A Mercedes dealership accused of demanding a “mafia-style bribe” from a New York body shop in exchange for renewing an OEM certification sponsorship has fired back with a defamation countersuit.
An attorney for Celebrity Auto of Westchester (which does business as Mercedes-Benz of Goldens Bridge) declared on Thursday that North State Custom and owner Greg Coccaro Jr. “acted in reckless disregard for the truth when they made their false allegations.”
The countersuit filed aganst North State Custom and Coccaro Nov. 22 brings claims for defamation, trade libel, false light, and tortious interference with prospective economic advantage in response to a North State Custom press release and interview regarding the litigation. It also alleges abuse of process for filing the lawsuit with an ulterior motive “to make ‘a significant impact on the collision repair industry.'”
“Truth is a defense, and we’ll see you in court,” North State Custom attorney Anthony Mamo said Thursday in response to the countersuit.
The first lawsuit
North State Custom’s lawsuit stated that when it pursued Mercedes collision repair network recertification earlier this year, “Celebrity’s service manager and body shop coordinator responded that although Celebrity had been advised by Estate Motors, Inc. that North State Custom does excellent work, they (Celebrity’s representatives) wanted to know what percentage of each Mercedes-Benz automobile repair North State Custom was willing to kick-back to Celebrity in exchange for Celebrity continuing to allow the MBUSA-North State Custom relationship to continue.”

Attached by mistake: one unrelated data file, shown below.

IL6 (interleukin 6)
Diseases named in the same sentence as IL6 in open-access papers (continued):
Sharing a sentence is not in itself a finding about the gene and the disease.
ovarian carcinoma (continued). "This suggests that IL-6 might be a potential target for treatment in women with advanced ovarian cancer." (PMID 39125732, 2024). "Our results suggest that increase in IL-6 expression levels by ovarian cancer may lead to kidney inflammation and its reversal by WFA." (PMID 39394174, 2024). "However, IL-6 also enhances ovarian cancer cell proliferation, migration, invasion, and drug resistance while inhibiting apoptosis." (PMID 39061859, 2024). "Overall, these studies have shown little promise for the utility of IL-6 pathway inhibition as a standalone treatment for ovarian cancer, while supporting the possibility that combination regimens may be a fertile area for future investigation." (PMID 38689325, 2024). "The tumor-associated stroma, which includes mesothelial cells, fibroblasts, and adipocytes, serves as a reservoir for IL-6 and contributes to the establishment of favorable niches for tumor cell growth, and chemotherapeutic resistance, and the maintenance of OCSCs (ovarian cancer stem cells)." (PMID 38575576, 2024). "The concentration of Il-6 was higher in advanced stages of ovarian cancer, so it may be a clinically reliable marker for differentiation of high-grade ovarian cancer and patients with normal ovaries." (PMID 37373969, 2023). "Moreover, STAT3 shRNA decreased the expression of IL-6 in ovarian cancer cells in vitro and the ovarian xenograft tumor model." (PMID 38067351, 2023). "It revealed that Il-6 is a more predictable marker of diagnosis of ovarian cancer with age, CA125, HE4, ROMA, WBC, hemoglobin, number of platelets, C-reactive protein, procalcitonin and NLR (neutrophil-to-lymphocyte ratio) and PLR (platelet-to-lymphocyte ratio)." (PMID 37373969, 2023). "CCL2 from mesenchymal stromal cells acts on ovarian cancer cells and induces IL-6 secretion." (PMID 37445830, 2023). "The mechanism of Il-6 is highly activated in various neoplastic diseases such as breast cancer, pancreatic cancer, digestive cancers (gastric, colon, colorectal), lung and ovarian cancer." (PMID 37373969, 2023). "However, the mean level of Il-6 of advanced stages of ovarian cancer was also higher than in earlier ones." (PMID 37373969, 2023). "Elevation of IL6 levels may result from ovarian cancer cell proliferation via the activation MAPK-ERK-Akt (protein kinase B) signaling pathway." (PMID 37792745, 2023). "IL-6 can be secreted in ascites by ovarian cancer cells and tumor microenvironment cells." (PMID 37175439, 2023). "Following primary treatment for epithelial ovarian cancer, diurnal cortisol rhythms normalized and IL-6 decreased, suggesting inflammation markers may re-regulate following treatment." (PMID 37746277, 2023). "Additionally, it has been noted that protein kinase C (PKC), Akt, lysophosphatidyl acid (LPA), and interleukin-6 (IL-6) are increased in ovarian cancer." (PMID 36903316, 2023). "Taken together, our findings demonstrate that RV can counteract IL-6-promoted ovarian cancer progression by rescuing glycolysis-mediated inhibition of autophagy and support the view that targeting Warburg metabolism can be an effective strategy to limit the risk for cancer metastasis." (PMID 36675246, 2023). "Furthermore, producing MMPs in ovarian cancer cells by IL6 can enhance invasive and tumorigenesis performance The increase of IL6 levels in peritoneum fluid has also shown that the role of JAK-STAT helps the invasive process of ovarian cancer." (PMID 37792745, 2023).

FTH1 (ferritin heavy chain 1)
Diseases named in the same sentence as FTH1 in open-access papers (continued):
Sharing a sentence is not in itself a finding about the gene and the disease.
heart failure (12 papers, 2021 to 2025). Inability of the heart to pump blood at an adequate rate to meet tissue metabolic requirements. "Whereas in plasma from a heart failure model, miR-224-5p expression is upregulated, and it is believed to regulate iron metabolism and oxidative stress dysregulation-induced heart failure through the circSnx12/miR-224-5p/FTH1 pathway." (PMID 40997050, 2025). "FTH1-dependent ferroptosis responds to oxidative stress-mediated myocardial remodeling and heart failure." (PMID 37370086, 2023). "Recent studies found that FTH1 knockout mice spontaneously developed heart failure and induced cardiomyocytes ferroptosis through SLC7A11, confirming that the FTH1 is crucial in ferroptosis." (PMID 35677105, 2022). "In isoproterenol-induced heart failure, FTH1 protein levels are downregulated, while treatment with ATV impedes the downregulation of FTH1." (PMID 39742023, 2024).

According to Coccaro, the dealership sought a 25 percent payment on labor and to make 100 percent on parts sold to North State Custom.
“Celebrity’s body shop coordinator also informed North State Custom’s representatives that Celebrity would no longer be selling the parts required to repair the vehicle to North State Custom but rather, Celebrity would be giving the parts to North State Custom and Celebrity would then charge the customer or its insurance company for the repair parts and receive the entire mark-up on those parts, with North State Custom receiving nothing from the sale of those parts,” the lawsuit states.
“Celebrity’s Court filings state that after a dispute arose with North State regarding the manner in which North State would bill Celebrity for parts, North State claimed falsely that ‘Celebrity is not a registered authorized repair shop,’ and it accused Celebrity of unlawful conduct,” a news release from Fox Rothschild partner Marc Gross, Celebrity Auto’s attorney, stated Thursday.
The North State Lawsuit stated that the dealership sought to upend the claims process by demanding that “whenever a Mercedes-Benz vehicle comes into Celebrity for a repair, that vehicle would be evaluated for repair at the Celebrity Dealership by Celebrity employees who would write a repair estimate and arrive at an agreed repair price with the customer or his/her insurance company and then send that car to North State Custom for it to do the repairs in accordance with Celebrity’s estimate of repair,” the lawsuit states. It alleges that Celebrity also wanted to invoice the customer.
If North State Custom refused Celebrity’s terms, the dealership wouldn’t sponsor their Mercedes certification any longer, the body shop alleged.
“It was a flat-out, mafia-style bribe,” Coccaro said in October, one of the comments called defamation by the countersuit.
“North State and Coccaro communicated such claims to third parties, other than Celebrity, with the intent of lowering Celebrity’s general reputation in the community and/or deterring third parties from associating with Celebrity,” the countersuit states.
“We intend to hold North State and Coccaro accountable to the fullest extent under the law,” Gross said in a statement. “Suing a business and seeking to harm its reputation and recklessly utilizing false facts is not something that should go unpunished.”